REVOLUTION! Revolúcia! Let the cry ring out again, and again, and again. Attendant to the upcoming summit in Bratislava between US President George Bush and Russian Federation President Vladimir Putin is a protest titled "ani Putin ani Bush" - neither Putin nor Bush.
While the two heads of state will surely have their statements translated into as many languages as necessary, the protesters may not be able to afford such a luxury. In the interest of open communication then, Slovak Matters sets out to prime spectators for what they might read and hear on the peripheries of the late February meeting.
All observers of the protest should take the classic slogan (slogan) "pravda zvíťazí" ("truth triumphs") as the foundation of their education. We can all agree on this truism (banalita) and happily continue to disagree. Another pair of fundamentals to be found on union webpages is "v jednote je sila" ("in unity there is strength") and "len spoločne sme silní" ("only together are we strong").
Such must have been the spirit of the crowd (dav) during the Prague Spring of 1968, when the Czechoslovaks pushed for reforms in the Communist Party. Antonín Novotný, the party's first secretary and the country's president at that time, was the target of the rhyming disparagement (znevažovanie) "Novotný a jeho vláda, nech si prácu v bani hľadá!" ("Novotný and his government let look for work in a mine"). That year Alexander Dubček replaced Novotný as first secretary and Ludvík Svoboda took the post of president, backed by streets full of people hollering out (vykrikujú) "Dubček, Svoboda, to je naša obroda!" ("Dubček and Svoboda are our future!")
A search on the internet reveals reports of graffiti (grafiti) from that time such as "Why bother to occupy our State Bank? You know there is nothing in it," and "An elephant cannot swallow a hedgehog."
The end of Communism in Czechoslovakia in 1989 saw manifestations (prejavy) as well, with calls against politicians such as Miloš Jakeš, chairman of the board of the Czechoslovak Communist Party, like "Jakeša do koša" ("throw out Jakeš"). As the leader of the Civic Forum, the party heading the charge of the Velvet Revolution, Václav Havel enjoyed a chant (pokrik) calling for him to lead the government - "Havel na hrad!" ("Havel in the castle!")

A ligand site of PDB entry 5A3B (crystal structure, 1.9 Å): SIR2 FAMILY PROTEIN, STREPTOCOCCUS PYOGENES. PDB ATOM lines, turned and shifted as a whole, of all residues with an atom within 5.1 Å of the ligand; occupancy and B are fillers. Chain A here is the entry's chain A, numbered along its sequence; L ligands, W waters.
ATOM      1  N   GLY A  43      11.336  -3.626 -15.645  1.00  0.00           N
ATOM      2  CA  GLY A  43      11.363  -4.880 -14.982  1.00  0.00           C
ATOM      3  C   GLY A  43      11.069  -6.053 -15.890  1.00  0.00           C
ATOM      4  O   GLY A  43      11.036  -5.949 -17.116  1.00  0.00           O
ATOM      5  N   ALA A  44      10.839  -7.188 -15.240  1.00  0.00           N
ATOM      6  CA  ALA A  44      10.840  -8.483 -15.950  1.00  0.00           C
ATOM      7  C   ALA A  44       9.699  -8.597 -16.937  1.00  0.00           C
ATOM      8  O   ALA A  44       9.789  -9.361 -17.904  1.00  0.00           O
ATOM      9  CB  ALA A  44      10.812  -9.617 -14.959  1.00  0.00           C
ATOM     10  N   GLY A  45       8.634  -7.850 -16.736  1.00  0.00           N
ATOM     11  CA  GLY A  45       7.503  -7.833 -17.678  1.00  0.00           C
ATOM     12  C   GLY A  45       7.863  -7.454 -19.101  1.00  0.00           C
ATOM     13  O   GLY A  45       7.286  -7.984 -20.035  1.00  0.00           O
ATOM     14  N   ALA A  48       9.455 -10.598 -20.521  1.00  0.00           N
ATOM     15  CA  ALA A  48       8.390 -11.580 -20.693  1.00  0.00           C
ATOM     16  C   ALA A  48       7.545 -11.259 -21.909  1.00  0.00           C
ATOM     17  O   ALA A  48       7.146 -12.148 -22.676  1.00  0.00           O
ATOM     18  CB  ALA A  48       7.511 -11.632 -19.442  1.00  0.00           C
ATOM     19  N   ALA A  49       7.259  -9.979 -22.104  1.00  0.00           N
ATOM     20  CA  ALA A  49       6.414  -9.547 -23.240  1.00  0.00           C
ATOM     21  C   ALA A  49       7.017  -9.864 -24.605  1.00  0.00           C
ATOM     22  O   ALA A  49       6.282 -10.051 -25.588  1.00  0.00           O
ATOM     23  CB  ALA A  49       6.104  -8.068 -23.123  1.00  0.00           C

Since then, priorities have changed. The protest against the NATO summit in Bratislava in 2004 saw anti-capitalist mottos such as "nie je kapitalizmus bez vojen" (there is no capitalism without wars). On a side note, vojen is also apparently a word for a rolling pin, more commonly known as a valček. There was also a banner (transparent) that read "NATO chráni záujmy bohatých a mocných - nenecháme ich ovládať naše životy" (NATO protects the interests of the rich and powerful - we will not let them control our lives). Harassment by the police, of which protesters complained during the NATO summit, lead to cries like "policajný teror!" ("police terror").
Other slogans popular today are greatly varied. Anti-capitalists in Slovakia actually find themselves opposing both market powers and nationalism, leading to banners reading "proti fašizmu a kapitalizmu za slobodu a samosprávu" (against fascism and capitalism for freedom and autonomy). Anarchists also favour statements like "sloboda, samospráva, solidarita" ("freedom, autonomy, solidarity").
Then there are calls to boycott different companies, products, or even all consumption on Buy Nothing Day, a protest celebrated during the weekend after Thanksgiving. The slogan is simple; "bojkot ______," you fill in the blank. The movement against consumption abuts that part of the environmentalist lobby that wants cars taken off the road, resulting in critical masses of bikeriders calling for "život bez áut" ("life without cars").
What slogans might we hear this week? The organizers have considered the sarcastic "servilne vítame!" ("we subserviently welcome you!") and "Bush a Putin - zhnité plody demokracie" ("Bush and Putin - rotten fruit of democracy"). However, they are tight-lipped (mlčanliví) about what other slogans they are busily crafting. Readers will have to keep their ears to the street to find out
21. Feb 2005 at 0:00 | Eric Smillie